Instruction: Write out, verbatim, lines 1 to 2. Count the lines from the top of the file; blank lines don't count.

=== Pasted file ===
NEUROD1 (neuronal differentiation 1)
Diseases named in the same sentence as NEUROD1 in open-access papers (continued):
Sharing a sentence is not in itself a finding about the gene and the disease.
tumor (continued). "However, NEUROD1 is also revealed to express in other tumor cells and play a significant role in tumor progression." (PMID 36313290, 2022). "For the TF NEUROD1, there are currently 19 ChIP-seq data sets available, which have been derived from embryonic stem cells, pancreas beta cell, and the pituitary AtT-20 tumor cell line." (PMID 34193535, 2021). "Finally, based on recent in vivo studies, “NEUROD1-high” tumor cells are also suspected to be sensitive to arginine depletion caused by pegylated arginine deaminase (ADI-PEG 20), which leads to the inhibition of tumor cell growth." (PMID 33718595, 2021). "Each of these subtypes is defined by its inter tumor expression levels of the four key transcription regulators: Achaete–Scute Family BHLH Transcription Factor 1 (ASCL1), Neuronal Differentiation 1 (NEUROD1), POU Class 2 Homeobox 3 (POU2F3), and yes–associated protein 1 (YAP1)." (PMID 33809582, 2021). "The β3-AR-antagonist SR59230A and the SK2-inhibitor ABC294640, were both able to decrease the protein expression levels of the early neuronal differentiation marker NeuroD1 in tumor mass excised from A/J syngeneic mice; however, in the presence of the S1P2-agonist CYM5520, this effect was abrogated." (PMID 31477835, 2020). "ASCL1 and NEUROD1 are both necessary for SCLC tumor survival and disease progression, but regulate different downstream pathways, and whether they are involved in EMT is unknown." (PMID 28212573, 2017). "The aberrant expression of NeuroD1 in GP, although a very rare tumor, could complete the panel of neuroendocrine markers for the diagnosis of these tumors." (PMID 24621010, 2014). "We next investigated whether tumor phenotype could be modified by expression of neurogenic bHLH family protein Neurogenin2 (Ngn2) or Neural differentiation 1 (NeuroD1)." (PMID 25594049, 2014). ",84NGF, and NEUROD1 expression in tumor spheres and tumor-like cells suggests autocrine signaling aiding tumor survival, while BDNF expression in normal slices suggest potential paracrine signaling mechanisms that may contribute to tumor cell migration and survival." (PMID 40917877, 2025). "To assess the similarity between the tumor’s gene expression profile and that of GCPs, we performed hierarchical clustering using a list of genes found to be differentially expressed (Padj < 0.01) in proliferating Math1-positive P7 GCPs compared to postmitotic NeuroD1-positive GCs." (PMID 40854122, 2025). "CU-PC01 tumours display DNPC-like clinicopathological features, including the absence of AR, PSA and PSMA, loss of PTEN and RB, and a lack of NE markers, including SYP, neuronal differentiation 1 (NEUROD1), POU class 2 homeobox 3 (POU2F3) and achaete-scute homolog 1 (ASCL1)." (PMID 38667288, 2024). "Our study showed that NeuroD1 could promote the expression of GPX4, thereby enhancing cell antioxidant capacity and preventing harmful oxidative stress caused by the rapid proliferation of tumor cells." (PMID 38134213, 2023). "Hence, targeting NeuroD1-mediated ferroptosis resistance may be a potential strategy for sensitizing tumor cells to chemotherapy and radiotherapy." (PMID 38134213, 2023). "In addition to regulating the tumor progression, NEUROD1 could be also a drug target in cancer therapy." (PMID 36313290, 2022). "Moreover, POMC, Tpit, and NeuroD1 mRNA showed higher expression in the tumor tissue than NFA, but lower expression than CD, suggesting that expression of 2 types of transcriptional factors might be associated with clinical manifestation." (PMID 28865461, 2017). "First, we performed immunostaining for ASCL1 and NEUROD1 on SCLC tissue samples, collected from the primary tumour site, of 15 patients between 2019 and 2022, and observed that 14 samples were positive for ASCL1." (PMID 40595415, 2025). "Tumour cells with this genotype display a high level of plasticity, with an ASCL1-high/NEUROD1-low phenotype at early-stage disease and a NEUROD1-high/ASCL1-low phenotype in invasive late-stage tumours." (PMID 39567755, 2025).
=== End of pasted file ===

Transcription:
NEUROD1 (neuronal differentiation 1)
Diseases named in the same sentence as NEUROD1 in open-access papers (continued):